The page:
Holy Grail: Extending the shelf-life of platelets using cryopreservation

Thursday, 5 May 2022

Can you describe the aim of your research in 10 words?

To extend the shelf-life of platelets using cryopreservation.

Why do we need to extend their shelf-life? How are platelets currently stored and what are the issues?

Platelets are routinely stored at room-temperature in gas permeable bags with constant agitation. Under these storage conditions, their shelf-life is limited to seven days. This results in logistical issues for supplying and maintaining adequate platelet stocks while avoiding wastage.

The cryopreservation of platelets has the potential to reduce component wastage by significantly extending the product shelf-life from seven days up to at least two years. We hope the extended shelf-life afforded by platelet cryopreservation will facilitate the supply of platelet products to rural and remote hospitals that are currently unable to hold platelet inventory due to their short expiry.

What have you learned about platelet cryopreservation so far?

We’ve discovered that cryopreserved platelets don’t behave in the same way as room-temperature-stored platelets, in particular they don’t respond as much when we stimulate them with agonists.  Several mechanisms likely contribute to the loss of signalling following cryopreservation, including a reduction in collagen-binding receptors, depletion of calcium stores, and impaired signalling cascades. These findings help us understand the differences between how fresh and frozen platelets perform their function.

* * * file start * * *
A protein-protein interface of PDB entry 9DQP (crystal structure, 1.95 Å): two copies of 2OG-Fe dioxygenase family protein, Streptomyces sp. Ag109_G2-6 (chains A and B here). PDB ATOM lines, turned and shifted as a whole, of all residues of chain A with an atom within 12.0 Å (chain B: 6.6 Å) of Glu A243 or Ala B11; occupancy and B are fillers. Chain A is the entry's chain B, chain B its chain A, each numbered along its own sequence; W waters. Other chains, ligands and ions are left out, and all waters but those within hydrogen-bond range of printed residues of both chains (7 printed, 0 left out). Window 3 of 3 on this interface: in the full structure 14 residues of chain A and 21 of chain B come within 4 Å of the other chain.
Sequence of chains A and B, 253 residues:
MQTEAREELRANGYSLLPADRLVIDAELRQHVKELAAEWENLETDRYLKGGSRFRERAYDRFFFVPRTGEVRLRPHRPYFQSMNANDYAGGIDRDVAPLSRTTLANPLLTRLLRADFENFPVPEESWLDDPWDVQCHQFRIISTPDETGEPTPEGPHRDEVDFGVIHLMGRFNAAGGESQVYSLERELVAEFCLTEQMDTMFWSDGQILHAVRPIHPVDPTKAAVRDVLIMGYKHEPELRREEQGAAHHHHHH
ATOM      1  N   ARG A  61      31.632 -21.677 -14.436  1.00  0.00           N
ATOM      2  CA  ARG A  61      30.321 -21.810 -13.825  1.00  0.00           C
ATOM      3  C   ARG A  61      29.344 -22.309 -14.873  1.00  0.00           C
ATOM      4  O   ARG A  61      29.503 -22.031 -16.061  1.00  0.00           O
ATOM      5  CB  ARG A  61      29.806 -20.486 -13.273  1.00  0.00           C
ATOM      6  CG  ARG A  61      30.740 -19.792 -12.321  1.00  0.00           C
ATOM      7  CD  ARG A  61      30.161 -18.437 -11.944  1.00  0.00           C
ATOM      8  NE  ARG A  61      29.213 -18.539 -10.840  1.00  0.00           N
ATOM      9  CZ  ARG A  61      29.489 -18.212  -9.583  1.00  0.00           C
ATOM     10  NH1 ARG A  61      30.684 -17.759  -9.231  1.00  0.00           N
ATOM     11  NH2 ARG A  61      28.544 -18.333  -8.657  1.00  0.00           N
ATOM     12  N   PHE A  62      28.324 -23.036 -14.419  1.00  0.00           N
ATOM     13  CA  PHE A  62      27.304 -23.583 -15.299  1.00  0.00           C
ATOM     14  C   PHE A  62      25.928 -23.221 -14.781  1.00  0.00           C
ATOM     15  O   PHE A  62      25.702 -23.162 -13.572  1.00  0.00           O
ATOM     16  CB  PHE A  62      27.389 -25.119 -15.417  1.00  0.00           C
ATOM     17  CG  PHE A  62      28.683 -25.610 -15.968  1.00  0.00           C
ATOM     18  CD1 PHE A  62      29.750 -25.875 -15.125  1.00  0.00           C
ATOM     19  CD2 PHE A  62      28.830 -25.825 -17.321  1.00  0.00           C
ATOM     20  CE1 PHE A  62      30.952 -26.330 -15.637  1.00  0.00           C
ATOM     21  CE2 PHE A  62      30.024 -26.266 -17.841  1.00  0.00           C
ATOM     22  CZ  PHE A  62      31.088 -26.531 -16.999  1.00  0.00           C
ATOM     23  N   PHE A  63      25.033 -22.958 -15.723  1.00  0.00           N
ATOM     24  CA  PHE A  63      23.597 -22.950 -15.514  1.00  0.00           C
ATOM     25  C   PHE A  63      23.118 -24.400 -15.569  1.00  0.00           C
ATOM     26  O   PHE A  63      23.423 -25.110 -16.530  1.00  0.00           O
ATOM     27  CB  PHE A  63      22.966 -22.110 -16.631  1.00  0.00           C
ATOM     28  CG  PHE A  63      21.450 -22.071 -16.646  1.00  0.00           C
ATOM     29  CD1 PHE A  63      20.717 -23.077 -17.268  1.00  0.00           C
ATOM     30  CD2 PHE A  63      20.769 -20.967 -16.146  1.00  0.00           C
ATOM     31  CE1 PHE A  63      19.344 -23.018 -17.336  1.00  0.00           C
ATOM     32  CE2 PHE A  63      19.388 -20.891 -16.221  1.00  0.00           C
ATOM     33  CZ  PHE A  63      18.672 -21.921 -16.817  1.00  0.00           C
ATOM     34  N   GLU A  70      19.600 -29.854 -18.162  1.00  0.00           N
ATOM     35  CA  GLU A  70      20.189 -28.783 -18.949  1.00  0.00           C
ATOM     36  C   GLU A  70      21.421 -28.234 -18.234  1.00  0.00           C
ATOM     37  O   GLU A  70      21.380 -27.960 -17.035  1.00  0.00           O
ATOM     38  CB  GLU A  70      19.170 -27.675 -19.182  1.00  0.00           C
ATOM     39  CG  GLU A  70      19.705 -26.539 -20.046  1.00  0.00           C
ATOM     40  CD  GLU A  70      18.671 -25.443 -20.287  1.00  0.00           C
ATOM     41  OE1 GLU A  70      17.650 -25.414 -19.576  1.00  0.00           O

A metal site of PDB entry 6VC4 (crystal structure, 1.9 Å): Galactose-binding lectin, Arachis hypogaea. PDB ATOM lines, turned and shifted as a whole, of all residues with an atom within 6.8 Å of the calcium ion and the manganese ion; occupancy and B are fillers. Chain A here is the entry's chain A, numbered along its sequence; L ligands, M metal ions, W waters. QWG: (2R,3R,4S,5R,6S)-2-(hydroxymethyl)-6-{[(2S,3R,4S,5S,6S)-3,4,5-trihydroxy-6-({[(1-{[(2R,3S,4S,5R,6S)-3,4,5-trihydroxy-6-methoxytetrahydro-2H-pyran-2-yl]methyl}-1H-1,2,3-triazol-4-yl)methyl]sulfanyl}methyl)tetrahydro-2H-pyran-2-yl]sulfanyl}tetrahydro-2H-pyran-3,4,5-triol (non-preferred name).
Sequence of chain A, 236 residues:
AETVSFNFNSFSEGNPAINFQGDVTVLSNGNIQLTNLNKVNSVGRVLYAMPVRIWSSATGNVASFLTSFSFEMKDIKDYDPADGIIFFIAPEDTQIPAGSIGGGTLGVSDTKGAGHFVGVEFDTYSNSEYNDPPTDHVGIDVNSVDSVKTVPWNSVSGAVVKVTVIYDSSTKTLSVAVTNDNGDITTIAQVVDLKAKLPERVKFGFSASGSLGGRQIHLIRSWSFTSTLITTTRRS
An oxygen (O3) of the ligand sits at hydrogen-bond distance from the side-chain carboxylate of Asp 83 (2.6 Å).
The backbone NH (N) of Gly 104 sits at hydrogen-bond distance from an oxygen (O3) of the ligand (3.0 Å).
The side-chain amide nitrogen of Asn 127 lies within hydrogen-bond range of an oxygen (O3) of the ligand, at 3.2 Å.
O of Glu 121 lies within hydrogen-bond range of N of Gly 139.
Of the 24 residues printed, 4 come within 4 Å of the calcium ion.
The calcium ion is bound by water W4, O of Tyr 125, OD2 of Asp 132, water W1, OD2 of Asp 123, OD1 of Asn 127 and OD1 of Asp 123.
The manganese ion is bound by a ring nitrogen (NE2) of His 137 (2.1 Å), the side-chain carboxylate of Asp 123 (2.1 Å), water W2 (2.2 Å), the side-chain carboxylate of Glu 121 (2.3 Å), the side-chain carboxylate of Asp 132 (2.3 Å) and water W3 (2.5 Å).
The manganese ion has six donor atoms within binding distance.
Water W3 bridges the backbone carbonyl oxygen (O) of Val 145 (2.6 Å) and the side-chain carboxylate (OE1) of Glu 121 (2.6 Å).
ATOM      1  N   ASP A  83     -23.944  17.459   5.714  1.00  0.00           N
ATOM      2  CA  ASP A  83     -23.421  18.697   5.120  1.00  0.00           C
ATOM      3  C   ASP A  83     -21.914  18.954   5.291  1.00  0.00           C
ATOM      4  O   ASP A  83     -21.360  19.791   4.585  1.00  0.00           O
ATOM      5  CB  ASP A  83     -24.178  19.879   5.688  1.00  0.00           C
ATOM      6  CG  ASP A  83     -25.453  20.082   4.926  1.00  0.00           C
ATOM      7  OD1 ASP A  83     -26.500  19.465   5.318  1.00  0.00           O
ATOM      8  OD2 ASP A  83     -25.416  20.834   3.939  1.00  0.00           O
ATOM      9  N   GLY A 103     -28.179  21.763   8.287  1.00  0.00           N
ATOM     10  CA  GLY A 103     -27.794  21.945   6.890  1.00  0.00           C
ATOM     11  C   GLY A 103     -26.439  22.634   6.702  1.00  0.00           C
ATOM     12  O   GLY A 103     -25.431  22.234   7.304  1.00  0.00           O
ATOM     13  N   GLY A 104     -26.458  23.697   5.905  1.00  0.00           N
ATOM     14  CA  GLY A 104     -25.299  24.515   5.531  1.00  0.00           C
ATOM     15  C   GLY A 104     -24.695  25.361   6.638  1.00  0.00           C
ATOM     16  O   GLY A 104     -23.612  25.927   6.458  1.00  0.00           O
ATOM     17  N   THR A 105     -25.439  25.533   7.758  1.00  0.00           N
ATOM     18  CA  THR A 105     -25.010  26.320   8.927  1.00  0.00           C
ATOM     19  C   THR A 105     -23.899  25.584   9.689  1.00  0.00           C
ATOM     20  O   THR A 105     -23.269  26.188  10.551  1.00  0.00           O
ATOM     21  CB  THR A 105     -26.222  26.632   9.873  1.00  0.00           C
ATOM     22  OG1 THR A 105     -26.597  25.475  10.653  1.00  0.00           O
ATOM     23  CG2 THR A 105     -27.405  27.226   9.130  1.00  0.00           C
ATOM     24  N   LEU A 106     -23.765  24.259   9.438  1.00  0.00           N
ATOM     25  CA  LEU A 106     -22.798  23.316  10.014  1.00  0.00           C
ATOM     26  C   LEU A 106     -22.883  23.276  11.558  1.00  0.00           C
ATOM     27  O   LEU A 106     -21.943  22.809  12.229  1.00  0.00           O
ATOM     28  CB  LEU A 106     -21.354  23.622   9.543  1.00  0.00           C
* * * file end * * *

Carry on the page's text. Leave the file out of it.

We’ve also started to uncover the mechanisms that lead to platelet damage during the freezing and thawing process. Interestingly, calcium appears to play a key role in the cryopreservation-induced changes to frozen platelets and we can reduce these changes by adding a calcium chelator prior to freezing. Calcium-chelated cryopreserved platelets have a higher recovery, improved retention of highly labile receptors and a reduction in activation markers. This provides critical information as to how cryopreserved platelets are altered by intracellular calcium, highlighting calcium signalling as a potential target to improve the overall quality of cryopreserved platelet products.

Sounds like there’s some challenges associated with cryopreservation. How are you looking to improve platelet quality and function?

I’m currently looking to characterise microRNA expression in stored platelet components and explore how this relates to platelet quality and function. Specifically, I’m investigating the link between microRNA expression and platelet apoptosis.

Platelet quality deteriorates over the shelf-life of the component as the platelets reach the end of their lifespan and begin to undergo apoptosis. However, we still don’t understand if platelets stored under alternative conditions, such as cryopreservation, are more or less apoptotic than room-temperature stored platelets.

By analysing apoptosis-related microRNAs in stored platelet components, we may uncover new insights into the regulation of platelet function during each storage condition.